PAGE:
To achieve all that she has, there's no doubt that discipline and determination must have played a big role. Her commitment to her creativity is steadfast - even when sick and unable to work, she recalls finding herself drawing eye-shapes, as if compelled to keep creating things. "It's like a form of Tourettes" she says "it just comes out, I can't help it."

As for the future, Alex wants to share her experience and her views with other people - to get out, do workshops and give people a chance to work creatively. "I'm not interested in being in some ivory tower" she says. "Some people, they get so far, and then they kind of shut the door on people below them. That's not how I want to be."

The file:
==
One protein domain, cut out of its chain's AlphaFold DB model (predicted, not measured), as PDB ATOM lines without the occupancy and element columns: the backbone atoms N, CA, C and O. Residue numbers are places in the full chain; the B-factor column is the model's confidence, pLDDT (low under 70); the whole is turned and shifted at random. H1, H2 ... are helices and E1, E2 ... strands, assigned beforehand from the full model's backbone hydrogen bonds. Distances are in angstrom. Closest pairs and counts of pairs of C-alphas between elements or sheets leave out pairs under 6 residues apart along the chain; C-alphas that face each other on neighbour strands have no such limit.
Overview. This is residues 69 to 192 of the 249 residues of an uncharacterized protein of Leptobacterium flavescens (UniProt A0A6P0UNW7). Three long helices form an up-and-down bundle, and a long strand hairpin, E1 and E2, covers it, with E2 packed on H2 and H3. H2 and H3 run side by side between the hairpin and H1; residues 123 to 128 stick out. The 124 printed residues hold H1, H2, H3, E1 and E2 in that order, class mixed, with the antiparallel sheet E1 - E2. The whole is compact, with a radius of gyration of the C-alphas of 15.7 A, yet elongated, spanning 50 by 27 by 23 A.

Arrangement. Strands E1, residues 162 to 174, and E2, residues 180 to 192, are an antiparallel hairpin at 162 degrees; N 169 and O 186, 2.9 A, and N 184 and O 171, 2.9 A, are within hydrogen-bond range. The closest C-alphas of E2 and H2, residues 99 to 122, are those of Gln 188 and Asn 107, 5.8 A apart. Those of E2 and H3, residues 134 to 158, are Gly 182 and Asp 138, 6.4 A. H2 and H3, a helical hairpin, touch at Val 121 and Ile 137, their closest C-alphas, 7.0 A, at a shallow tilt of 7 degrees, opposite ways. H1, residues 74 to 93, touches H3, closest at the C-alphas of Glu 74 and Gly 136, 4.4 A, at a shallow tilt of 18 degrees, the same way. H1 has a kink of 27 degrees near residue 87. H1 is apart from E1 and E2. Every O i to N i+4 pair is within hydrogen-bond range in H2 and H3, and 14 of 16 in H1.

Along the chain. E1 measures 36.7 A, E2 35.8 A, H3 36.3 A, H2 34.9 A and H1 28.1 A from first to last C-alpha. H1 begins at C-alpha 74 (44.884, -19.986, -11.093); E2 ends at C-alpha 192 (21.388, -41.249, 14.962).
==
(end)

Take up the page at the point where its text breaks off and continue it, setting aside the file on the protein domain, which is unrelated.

Later on, Alex can be seen sitting at the Makeup Artist Magazine booth signing autographs for a long line of people. She's perched, not in an ivory tower, but on a stool, with those ridiculously tall red platform heels, tweed back bent and writing dedications in copies of her book.

Saturday, 30 January 2010

IMATS: Day One Summary

Today, Sarah and I had a fabulous time wandering around the exhibition hall at Alexandra Palace, and watching some excellent presentations: today was day one of London IMATS 2010.

We'll be reviewing and reporting in depth more as we test the products we've purchased, and write up our notes from the presentations, but for now, here's a summary of some of the interesting things we saw.

Firstly: the infamous Obsessive Compulsive Cosmetics Lip Tars. A bit of a beauty blogger hotspot, we heard that OCC had been a little naive about the potential demand for this product and that supply might be a little short. So we hot footed it over to their stand to swatch - these really are as pigmented and lush as all the American reports would have you believe. And they were reasonably priced; just £7. We bought 3 colours each, which we'll be reviewing in more depth pretty soon.